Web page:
Chronicle March 2014 | Chronicles


April 2014

Warmest greetings, dear gardening friends!

Today is Maundy Thursday, 17 April 2014, so I’d like to wish a happy Easter to those who celebrate the festival, as well as Chag Sameach to those who celebrate the Jewish festival of Passover. It’s now early afternoon and we’ve just returned from the garden centre, laden with sacks of cow manure, as well as rose fertiliser, rhododendron fertiliser, and other goodies for the garden. It's a very good idea to spread a 5-7 cm layer of cow manure on the flower beds in the spring, and then water thoroughly so that the fertiliser really goes down into the soil.

How the garden is blooming at the moment! Spring scents permeate the entire garden. The final crocuses are in the course of saying farewell and adieu for this year, and it feels so strange that the amazing crocus season we've experienced for the past month and a half will shortly be a thing of the past, preserved only in memories and photographs. Each season brings with it its own delights, and only yesterday I was talking with some close friends about the art of keeping the garden going from the beginning of the year to the end. It's an art in itself. In my humble opinion, I think that I've succeeded pretty well, but there are always more things to do.

It's now the turn of the hyacinths to be the stars of the show in the garden. The scents are heavenly. I planted some 200 hyacinths in the autumn, mainly my old favourite, the white Carnegie, but also quite a few blue Blue Pearl bulbsand a handful of Pink Pearl. Hyacinths can return in subsequent years, with diminishing flower size, so I treat them as annuals and plant new bulbs every year. What's important is to avoid planting hyacinths in the same spot every year.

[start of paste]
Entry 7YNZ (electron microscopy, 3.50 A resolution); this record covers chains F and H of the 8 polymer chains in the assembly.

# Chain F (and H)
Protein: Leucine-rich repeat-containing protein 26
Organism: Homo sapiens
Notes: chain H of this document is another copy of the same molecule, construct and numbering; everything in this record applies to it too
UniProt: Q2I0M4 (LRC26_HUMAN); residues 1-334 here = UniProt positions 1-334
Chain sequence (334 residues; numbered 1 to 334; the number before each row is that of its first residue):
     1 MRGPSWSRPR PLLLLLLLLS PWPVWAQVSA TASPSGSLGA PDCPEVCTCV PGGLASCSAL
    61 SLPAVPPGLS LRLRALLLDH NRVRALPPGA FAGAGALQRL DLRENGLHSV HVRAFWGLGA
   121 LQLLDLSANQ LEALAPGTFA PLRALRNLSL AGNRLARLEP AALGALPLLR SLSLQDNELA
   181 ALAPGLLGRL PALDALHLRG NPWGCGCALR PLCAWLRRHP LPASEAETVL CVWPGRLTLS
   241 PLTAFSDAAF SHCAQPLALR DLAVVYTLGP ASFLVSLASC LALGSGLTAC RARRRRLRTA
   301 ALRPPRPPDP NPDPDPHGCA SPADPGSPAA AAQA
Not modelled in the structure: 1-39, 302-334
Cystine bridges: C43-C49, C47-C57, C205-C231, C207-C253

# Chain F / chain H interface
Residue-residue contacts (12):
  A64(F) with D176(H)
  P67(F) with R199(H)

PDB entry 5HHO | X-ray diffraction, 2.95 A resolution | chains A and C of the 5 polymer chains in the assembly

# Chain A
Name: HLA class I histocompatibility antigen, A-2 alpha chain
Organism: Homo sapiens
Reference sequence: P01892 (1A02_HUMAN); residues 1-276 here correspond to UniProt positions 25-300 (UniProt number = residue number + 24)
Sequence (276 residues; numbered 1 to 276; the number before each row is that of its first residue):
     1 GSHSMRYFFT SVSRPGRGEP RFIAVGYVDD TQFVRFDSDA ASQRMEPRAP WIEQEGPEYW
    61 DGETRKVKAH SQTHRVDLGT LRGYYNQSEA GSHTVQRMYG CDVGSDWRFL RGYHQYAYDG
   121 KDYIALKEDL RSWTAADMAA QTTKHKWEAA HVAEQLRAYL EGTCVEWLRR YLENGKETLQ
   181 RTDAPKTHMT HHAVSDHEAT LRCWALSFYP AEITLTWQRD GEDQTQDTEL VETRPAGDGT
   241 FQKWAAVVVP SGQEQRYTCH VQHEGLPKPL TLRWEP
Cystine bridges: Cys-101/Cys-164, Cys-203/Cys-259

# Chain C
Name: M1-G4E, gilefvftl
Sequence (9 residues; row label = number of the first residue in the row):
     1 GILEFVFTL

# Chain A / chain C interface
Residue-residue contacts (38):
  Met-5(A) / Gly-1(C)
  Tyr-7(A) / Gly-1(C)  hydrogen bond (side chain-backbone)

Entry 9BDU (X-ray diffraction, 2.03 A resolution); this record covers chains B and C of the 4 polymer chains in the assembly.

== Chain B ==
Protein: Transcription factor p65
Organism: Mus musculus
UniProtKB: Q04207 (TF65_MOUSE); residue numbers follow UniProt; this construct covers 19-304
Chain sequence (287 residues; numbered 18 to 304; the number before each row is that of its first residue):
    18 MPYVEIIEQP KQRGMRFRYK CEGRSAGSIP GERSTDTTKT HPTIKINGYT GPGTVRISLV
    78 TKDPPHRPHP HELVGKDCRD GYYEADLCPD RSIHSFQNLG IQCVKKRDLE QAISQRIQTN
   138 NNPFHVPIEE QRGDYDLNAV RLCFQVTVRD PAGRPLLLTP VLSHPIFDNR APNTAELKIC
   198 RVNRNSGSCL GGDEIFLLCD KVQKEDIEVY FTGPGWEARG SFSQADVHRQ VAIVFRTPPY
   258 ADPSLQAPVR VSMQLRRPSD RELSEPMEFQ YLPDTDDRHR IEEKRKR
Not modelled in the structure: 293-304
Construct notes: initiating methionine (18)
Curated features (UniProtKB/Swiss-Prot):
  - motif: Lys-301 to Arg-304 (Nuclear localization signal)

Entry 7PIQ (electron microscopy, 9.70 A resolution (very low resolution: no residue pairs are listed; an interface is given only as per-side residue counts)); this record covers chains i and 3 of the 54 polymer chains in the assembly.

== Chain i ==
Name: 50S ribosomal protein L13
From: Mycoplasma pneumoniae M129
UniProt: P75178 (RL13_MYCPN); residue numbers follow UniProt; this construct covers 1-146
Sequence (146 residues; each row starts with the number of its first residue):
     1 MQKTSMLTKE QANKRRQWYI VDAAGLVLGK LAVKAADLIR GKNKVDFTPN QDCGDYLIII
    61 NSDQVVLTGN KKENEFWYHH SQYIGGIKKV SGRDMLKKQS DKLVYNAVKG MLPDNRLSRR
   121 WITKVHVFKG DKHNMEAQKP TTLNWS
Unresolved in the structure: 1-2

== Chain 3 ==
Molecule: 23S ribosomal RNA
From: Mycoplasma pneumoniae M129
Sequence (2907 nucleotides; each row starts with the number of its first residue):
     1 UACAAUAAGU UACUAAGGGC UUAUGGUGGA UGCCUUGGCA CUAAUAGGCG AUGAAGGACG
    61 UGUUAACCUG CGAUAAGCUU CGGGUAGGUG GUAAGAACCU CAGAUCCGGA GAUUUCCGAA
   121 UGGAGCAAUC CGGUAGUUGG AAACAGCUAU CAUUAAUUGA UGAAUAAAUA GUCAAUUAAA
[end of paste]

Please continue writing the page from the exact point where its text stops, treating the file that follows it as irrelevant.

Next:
I also have to say a word in favour of anemones. They belong to the windflower family, but are much larger than the wild flowers. At the moment there are thousands of anemones in bloom in the garden, radiating an extraordinary beauty in swathes beneath the trees and bushes. Although we've planted several different species, the main ones are anemon blanda White Splendour, unbroken white and anemon blanda Blue Shades (which, as the name indicates, consist of various hues of blue).

The fruit garden to the front of the house (with its apple, pear and plum trees, as well as grapevines and gooseberry bushes   is that the moment home to an amazing floral mix comprising the last of the crocuses, the newly blooming hyacinths, muscari armeniacum (grape hyacinths), various tulips, anemones, daffodils, and masses of blue scilla. Beloved spring – welcome.

As you might know, we are sometimes slightly (or very) late in publishing new photos (of the highest professional standard, taken by Solveig) and blogs here on the website. But now we can also be followed on Instagram (Agentlemansgarden) and Facebook (gentlemans garden and, where we are attempting to present new postings and pictures (taken by me, not Solveig) at least once a week. In other words, it's now possible to follow the rapid changes in the garden almost continuously. Finally, I'd like to mention that the latest issue of the Hemträdgården magazine, which in fact comes out today, contains a 2-page article about A Gentlemans Garden. Don't miss it!

It's now time for me to pop off to the nearby forest and pick a few nettles (they make great soup)...

 Keep well!

Stefan, A Gentleman Gardener